Hindu cow activists drink pesticide in India, one dies

Indian activists shout slogans against the killing of cows during a protest in New Delhi on Feb 28, 2016.
Indian activists shout slogans against the killing of cows during a protest in New Delhi on Feb 28, 2016.PHOTO: AFP

RAJKOT (AFP) - Eight Hindu cow rights activists drank pesticide as part of a protest in India calling for the animals to be given greater protection, with one protester dying of his injuries, police said.

The "gau bhakt", or cow worshippers, consumed the poison at a rally outside a government office in western Gujarat state on Thursday (March 17).

They were protesting at what they say is the ongoing slaughter of cows, considered sacred by India's large Hindu population, despite a widespread ban on killing the animals.

"These men had come with bottles of poisonous substance and consumed a small portion in front of the collectors office", Manish Nakum, a police inspector investigating the case, told AFP.

"All were rushed to the government hospital where one of them, identified as Gabhru Bharwad, 40, died during treatment in the evening," he said.

Nakum said he did not believe the men, who drank a mild pesticide used on cotton plants, intended to commit suicide.

Cow slaughter and the consumption of beef are banned in Gujarat and several other states in officially secular India.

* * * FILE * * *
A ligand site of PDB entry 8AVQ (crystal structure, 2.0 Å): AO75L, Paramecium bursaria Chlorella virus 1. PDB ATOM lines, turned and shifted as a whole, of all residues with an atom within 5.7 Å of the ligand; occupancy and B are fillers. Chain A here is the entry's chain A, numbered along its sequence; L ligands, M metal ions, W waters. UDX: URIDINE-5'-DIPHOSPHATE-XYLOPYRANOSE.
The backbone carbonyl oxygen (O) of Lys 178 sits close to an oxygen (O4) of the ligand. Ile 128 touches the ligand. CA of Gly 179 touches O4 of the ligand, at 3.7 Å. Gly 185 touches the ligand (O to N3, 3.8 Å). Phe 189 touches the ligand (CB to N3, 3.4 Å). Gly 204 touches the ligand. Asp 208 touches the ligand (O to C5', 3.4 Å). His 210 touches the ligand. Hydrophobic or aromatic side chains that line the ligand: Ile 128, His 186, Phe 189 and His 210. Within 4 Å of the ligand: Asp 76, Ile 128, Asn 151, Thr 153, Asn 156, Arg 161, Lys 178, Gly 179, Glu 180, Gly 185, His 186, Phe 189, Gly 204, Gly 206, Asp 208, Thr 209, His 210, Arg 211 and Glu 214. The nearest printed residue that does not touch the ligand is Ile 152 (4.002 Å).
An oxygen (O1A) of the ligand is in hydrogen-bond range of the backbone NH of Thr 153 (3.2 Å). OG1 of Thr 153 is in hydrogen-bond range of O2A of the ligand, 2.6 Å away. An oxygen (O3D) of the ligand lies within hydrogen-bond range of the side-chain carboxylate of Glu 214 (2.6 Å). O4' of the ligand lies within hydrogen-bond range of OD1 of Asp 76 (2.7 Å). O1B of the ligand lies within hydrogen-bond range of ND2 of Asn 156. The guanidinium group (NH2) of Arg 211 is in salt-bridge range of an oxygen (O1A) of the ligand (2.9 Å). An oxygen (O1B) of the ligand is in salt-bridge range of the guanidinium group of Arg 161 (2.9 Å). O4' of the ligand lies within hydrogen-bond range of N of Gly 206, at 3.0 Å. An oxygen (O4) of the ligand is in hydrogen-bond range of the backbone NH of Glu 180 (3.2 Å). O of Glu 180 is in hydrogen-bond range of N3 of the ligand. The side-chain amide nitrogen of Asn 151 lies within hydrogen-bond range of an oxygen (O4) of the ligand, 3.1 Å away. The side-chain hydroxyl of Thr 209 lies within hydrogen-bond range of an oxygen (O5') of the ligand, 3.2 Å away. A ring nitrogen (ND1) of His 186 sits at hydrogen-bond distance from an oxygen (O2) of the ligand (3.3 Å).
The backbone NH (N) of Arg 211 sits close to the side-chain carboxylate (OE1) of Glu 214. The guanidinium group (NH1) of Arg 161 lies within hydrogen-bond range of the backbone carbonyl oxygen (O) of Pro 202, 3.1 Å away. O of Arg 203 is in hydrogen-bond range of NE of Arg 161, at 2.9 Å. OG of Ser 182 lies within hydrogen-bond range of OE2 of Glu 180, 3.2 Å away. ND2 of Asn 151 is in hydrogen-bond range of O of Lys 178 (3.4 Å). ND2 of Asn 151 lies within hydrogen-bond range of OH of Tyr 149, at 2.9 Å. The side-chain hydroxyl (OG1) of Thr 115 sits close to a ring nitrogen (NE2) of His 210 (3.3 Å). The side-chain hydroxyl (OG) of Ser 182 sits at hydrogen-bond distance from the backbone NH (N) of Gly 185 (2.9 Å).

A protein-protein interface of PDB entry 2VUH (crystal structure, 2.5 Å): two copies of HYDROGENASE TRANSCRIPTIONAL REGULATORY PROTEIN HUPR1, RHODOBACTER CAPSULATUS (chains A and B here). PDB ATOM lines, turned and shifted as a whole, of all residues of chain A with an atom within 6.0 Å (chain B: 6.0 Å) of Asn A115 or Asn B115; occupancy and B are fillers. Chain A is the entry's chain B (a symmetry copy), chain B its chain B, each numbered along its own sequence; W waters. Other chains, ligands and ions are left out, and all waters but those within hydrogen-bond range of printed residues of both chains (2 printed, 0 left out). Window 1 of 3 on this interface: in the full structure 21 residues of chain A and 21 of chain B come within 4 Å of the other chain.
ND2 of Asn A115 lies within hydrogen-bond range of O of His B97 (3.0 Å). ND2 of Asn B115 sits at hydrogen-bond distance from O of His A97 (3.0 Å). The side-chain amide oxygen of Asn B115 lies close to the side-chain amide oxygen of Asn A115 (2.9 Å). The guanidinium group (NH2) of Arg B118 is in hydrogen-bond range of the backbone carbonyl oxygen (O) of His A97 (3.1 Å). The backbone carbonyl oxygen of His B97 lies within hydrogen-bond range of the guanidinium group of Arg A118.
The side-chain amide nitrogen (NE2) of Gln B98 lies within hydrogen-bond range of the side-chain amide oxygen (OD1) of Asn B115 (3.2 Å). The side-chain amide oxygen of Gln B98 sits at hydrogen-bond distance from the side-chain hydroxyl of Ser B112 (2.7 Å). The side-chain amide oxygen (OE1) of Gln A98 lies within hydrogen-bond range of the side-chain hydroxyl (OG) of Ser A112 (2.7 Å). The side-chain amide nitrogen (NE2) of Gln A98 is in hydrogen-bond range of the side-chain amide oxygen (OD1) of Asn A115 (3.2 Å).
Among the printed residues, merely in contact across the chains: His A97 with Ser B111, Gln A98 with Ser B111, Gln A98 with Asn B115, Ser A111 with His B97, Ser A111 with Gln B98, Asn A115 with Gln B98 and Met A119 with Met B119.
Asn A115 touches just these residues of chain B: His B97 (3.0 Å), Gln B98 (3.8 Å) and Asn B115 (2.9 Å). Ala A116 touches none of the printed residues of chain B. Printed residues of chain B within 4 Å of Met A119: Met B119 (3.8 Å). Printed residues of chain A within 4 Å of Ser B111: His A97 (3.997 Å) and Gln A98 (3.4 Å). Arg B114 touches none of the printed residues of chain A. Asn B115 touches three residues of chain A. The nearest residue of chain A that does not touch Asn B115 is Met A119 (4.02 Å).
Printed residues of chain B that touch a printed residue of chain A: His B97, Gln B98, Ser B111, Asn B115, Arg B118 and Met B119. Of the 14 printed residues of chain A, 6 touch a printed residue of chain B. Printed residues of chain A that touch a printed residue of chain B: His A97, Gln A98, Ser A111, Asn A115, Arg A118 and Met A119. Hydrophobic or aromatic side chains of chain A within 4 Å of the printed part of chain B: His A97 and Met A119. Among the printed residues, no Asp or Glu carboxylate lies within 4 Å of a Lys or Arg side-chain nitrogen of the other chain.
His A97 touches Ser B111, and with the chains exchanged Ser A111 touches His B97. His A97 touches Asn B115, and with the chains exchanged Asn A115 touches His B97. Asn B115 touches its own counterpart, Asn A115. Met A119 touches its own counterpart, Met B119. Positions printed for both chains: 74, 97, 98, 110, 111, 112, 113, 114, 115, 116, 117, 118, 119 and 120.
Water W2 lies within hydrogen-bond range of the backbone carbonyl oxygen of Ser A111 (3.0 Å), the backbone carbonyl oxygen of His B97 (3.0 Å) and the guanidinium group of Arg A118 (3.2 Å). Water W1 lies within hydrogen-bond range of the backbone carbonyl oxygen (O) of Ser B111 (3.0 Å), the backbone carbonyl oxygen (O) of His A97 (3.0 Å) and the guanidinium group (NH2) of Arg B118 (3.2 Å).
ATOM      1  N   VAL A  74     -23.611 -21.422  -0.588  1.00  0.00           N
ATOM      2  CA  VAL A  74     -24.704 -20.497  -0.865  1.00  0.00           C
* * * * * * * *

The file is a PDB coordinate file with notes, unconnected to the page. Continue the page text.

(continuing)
But the activists claim cows are still being killed illegally and want cows to be given the special status of "rashtra mata" ("mother of the nation").

Four of the protesters, aged in their 20s and 30s, were moved to a private hospital after their condition deteriorated, police said.

Dhaval Pandya, who participated in the protest in Rajkot city but did not drink pesticide, told reporters that cow slaughter was rampant in India.

"So to protect cows, which are holy to us like gods, we need to declare it as the mother of the nation," he said.

Around 27 members of the same group also tried to block roads in Rajkot, but were detained, police said.

Around 80 per cent of India's 1.2 billion population is Hindu, but it is also home to large numbers of Muslims, Christians and Buddhists.

A spate of attacks on secular intellectuals and Muslims suspected of killing cows have heightened concerns of mounting intolerance under rightwing nationalist Prime Minister Narendra Modi's two-year-old government.